Maria Sandoval '94, Marketing
Maria Sandoval '94, marketing, says she was inspired to return to campus life as an active alumna because of her positive experiences as an undergrad at Cal Poly Pomona.
The 31-year-old loan consultant and Fullerton resident is one of four new Cal Poly Pomona Alumni Association board members recently elected to begin serving a three-year term on July 1.
"I would like Cal Poly Pomona's Alumni Association to be a networking machine," she says. "And for all the alumni who are reading this article: stay a member forever, and let's recruit others to become members too."
She adds that she looks forward to learning more about the functions of the Association and thinks the new 2003 alumni directory helps grads connect.
Sandoval enrolled in the university in 1990 as an "undeclared" major, but after involving herself with numerous campus organizations, such as the Latino Business Student Association (LBSA), the United Business Student Senate and Delta Delta, a co-ed fraternity, she found marketing to be a good fit. She was president of LBSA in her last year at Cal Poly Pomona.
"Cal Poly Pomona helped shape who I am today," Sandoval says. "The classes and organizations helped me develop strong leadership skills."
After graduating, Sandoval started her career at Corporate America, and then went on to work at telephone companies AT&T and Pacific Bell/SBC. Today, she is an independent Realtor and loan consultant at Global Real Estate in Covina.
"I met many fine people at the university who guided me in choosing my career. They also helped me see the importance of getting involved on campus," she says.
Sandoval joined the Alumni Association last year, and one of her goals as a board member is to work on its membership committee.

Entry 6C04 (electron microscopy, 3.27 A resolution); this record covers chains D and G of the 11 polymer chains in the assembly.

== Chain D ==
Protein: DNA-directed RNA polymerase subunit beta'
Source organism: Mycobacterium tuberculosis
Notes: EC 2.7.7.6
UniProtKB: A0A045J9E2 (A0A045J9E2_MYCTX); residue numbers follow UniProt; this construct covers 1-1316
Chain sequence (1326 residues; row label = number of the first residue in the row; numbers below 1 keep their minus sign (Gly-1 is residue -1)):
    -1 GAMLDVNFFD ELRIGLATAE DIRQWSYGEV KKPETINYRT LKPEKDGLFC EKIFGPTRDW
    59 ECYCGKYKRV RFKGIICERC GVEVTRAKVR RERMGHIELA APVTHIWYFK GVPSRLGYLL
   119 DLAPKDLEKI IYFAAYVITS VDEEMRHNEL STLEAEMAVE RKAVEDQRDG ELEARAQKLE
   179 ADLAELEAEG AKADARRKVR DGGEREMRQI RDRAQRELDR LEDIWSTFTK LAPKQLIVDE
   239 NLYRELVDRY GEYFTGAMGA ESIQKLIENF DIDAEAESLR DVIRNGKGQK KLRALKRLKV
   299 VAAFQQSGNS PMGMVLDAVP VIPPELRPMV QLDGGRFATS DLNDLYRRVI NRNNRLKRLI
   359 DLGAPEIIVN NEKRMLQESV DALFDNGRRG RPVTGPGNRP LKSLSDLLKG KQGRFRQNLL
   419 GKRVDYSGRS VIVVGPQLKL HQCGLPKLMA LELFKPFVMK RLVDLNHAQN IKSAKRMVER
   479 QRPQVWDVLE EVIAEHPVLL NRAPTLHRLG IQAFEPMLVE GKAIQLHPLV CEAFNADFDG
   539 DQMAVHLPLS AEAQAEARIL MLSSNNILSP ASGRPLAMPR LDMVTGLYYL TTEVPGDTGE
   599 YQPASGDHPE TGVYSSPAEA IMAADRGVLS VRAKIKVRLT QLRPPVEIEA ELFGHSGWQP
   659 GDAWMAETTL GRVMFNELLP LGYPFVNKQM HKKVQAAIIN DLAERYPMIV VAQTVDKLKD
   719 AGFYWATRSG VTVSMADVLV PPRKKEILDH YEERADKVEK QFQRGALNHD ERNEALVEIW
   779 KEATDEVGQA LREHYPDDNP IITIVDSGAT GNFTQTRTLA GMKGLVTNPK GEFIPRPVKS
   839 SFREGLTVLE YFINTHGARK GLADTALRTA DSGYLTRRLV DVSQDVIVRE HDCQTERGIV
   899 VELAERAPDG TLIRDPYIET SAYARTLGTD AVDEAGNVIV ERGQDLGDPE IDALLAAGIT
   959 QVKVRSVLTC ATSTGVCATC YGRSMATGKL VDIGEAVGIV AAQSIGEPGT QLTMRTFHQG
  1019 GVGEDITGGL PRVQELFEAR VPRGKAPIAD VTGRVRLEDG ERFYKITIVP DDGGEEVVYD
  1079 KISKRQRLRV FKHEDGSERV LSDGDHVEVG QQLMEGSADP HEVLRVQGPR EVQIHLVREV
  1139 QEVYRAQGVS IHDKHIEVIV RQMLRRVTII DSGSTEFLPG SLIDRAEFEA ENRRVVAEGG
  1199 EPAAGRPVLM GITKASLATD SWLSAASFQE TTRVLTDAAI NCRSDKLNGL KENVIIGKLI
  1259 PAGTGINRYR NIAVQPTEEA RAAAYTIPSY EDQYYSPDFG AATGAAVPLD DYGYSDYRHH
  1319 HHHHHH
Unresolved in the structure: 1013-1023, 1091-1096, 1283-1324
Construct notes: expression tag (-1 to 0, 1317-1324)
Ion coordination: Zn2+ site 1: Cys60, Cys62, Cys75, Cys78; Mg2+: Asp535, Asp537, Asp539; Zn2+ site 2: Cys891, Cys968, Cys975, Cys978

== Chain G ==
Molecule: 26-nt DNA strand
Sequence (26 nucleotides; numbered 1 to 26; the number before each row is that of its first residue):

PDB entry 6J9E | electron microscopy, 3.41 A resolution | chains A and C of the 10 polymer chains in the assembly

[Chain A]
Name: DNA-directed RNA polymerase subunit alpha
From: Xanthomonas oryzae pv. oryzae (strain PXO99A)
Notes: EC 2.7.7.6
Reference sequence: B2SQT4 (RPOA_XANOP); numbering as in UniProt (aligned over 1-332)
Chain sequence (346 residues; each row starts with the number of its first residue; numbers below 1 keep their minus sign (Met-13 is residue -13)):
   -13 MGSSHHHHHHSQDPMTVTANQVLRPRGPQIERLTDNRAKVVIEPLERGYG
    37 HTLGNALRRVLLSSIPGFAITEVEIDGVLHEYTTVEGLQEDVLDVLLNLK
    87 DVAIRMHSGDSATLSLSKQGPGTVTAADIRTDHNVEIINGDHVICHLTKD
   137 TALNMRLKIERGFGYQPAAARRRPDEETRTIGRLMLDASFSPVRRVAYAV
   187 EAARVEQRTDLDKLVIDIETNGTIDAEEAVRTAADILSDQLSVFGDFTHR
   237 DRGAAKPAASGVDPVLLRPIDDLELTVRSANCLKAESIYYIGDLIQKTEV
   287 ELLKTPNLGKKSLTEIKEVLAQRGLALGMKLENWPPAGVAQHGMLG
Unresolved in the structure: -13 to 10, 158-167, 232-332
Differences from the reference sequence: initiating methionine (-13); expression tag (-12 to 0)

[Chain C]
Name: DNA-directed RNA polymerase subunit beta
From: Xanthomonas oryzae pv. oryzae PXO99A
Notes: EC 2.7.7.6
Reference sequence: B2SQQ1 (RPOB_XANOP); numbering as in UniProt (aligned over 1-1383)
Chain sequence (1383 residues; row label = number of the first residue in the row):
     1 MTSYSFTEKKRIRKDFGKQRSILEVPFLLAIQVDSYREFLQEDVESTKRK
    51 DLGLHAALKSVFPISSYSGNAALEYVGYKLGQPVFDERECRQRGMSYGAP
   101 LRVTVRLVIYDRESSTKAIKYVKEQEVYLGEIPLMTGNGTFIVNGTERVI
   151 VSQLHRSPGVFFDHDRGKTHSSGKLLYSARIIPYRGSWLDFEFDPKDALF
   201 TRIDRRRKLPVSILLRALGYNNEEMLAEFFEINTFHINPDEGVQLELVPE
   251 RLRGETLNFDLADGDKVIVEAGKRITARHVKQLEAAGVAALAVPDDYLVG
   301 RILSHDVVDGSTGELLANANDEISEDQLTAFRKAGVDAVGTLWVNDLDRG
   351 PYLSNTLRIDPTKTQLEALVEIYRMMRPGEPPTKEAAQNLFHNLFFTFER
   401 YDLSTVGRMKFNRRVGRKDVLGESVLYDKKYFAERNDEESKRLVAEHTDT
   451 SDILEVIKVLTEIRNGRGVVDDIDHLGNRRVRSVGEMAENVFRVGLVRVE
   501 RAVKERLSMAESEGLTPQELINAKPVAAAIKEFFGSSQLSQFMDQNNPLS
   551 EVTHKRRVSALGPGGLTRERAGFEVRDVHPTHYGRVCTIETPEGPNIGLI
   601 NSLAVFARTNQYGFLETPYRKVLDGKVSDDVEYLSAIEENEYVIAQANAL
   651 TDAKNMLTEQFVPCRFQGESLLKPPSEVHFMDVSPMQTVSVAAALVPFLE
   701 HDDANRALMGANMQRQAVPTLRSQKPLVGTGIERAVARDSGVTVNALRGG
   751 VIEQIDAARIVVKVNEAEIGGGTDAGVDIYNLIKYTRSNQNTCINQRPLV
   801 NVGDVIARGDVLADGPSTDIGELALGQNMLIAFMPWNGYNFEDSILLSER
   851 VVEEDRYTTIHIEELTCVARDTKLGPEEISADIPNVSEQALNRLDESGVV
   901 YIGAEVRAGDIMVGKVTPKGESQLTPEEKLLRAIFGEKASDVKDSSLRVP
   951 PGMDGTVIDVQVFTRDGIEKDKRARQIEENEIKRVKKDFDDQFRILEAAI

"I am a busy person who is always on the go, but I will always make time for my commitments: I want to promote the Alumni Association, grow membership and give back to my alma mater," Sandoval says.
The Alumni Association began in 1972 to ensure the future welfare of the university. Thirty years later, the Association now counts more than 3,400 alumni in its membership, with 18 volunteer directors on its board.
Annual Association highlights include a golf tournament, the Distinguished Alumni Awards dinner and a variety of networking opportunities.
However, those are just the tip of the iceberg when it comes to the organization's functions. As campus life changes, so do the activities of the association. This year, an important milestone was organizing an extra "P" to go on the "CP" hill. On May 22, 2003, Alumni Association president Jon Lundstrom '76 along with past association presidents Lowell Overton '77 and Margo Morales '82 presented Cal Poly Pomona President Bob Suzuki with the new design for the concrete icon, on behalf of the Alumni Association.
"The Alumni Association is composed of members who value education, and especially as it is delivered at Cal Poly Pomona," says Pamela Allen, director of Alumni Affairs. "While there are tangible benefits, alumni tell me their membership is a symbol of support and appreciation for the education they received."
Basic purposes of the Association, as listed in its charter, begin with continued educational and cultural growth for Cal Poly Pomona alumni, maintaining communication between the university and its alumni, and maximizing the use of alumni resources to support charitable goals.
"Personally, I view Association members as VIP alumni, and treat them accordingly," Allen says. "When I receive phone calls from alumni who offer ideas, suggestions and even criticism, it's a contribution. It's a pleasure to foster relationships with those who care so much about the university, our students and the value of education."
Other new faces to join the Association's board are Stan Andrade '81, architecture; Eric Hass '02, behavioral sciences; and Byron Ramirez '96, finance.